Were Charles Conlon still alive, I would track him down and kiss his feet for capturing in such vivid detail the historic giants of baseball. The book features remarkable photos of the greatest baseball players of most of the first half of this century. Suitable for framing, the photos typically depict individual players and small groups, often in game action. The well preserved photographs provide an important window on a truly beautiful game and its players in an era when outfield fences were optional, and a "baseball club" was just that. My favorite of Conlon's gems shows Hall of Fame shortstop Honus Wagner gripping his bat. Under his fingernails is Pennsylvania coal dust. His chipped, oversized piece of lumber looks unwieldy by today's standards. And his sinuous forearms are testament to the power that we remember him by. Other photos are paired to show the dramatic impact of age and the outfield sun on players of yesterday. Picture Wes Chandler spunky at 25 and then battle weary at about 50 and you'll understand why so many players strive so hard for a moment in the sun: they want to enjoy it before it's all gone.
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11 of 12 people found the following review helpful By Orff on April 10, 1999
Format: Hardcover
This marvellous collection of the greatest baseball photographs ever taken qualify as one of the very best contributions to both baseball literature and serious photography. The consummate images of rough-hewn blue-collar stock named Wagner or McGraw or Overall silhouetted against rickety hardwood bleachers, rusty wire screens, and smoke-baptised brick houses; unmown grass and pock-marked infields beneath them; the smell of pancake mitts and hickory bats and unwashen wool uniforms in their nostrils; coal-dust and farm soil and blistering summer sun etching character into their faces. These, I say, seem to me the very breath and blood of the grand ol' game of baseball, all gloriously frozen in time in its purest splendor by the sensitive eye of Charles M. Conlon. These indelible images from the tool of a genius ARE NOT JUST BASEBALL PHOTOGRAPHS! Who can shake the documentary immediacy, mental peace, or aesthetic excitement aroused by the breath-taking images of Bob Rhoads warming-up his soupbone, shadowed by the hand-operated scoreboard at the wood-and-spit Hilltop Park? Or a flailing Tommy Leach squinting a pop-up into the merciless Brooklyn sun? Or Ty Cobb, his jaw curled into a fist, ruthlessly showering dirt and hellfire into a helpless third-sacker? Or muscular Tim Jordan gracefully balancing a heavy-weight stroke of his massive war-club? As the authors state, Conlon deserves to be ranked with Ansel Adams and Walker Evans, and compared with Eugene Atget. His undying images provide a unique look at a time and way of life gone by. P.S.: What I want to know is, WHERE IS THE SEQUEL? Conlon left 8000 negatives; and many of his most extraordinary--such as Russ Ford warming up by the Hilltop's trumpet-clutching "p.a.Read more ›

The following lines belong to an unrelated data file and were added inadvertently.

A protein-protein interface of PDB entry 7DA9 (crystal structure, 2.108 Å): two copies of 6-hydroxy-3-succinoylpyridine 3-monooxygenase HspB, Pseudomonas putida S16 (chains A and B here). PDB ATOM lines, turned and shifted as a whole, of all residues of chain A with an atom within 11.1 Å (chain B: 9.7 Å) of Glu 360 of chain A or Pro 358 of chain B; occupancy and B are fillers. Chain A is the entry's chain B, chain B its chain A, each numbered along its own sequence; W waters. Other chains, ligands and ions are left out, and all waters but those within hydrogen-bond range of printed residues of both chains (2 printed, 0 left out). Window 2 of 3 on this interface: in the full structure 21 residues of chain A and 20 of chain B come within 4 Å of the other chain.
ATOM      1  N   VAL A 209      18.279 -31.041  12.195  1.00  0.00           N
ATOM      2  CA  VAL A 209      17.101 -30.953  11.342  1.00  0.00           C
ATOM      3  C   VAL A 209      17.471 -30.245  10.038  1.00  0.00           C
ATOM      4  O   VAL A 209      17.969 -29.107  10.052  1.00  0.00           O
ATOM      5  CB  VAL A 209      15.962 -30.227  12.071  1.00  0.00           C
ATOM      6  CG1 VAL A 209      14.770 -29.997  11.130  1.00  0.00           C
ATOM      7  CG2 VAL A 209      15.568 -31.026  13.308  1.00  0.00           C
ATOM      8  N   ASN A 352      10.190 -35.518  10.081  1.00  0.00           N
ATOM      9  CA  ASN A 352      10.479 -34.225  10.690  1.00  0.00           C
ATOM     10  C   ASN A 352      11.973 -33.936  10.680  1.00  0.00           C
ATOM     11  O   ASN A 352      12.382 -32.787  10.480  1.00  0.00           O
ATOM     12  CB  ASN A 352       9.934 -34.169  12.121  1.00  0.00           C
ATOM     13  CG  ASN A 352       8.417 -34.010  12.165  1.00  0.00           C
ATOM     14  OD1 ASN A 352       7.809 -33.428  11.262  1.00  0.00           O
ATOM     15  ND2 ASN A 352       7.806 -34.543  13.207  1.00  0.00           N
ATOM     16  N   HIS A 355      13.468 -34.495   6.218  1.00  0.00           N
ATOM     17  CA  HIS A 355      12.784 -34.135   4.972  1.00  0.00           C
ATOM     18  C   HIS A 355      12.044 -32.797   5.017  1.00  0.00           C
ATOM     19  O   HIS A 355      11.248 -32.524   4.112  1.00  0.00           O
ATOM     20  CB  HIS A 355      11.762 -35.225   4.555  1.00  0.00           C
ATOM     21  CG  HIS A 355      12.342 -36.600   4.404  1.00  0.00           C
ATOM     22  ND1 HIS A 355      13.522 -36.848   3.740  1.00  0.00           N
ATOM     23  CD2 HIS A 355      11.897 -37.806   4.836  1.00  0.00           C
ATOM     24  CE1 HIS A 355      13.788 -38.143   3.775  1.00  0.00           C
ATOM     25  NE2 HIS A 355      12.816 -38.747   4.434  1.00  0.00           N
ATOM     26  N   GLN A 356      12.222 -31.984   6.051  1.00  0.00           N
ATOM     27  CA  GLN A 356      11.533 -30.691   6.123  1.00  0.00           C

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4 of 4 people found the following review helpful By A Customer on February 20, 1999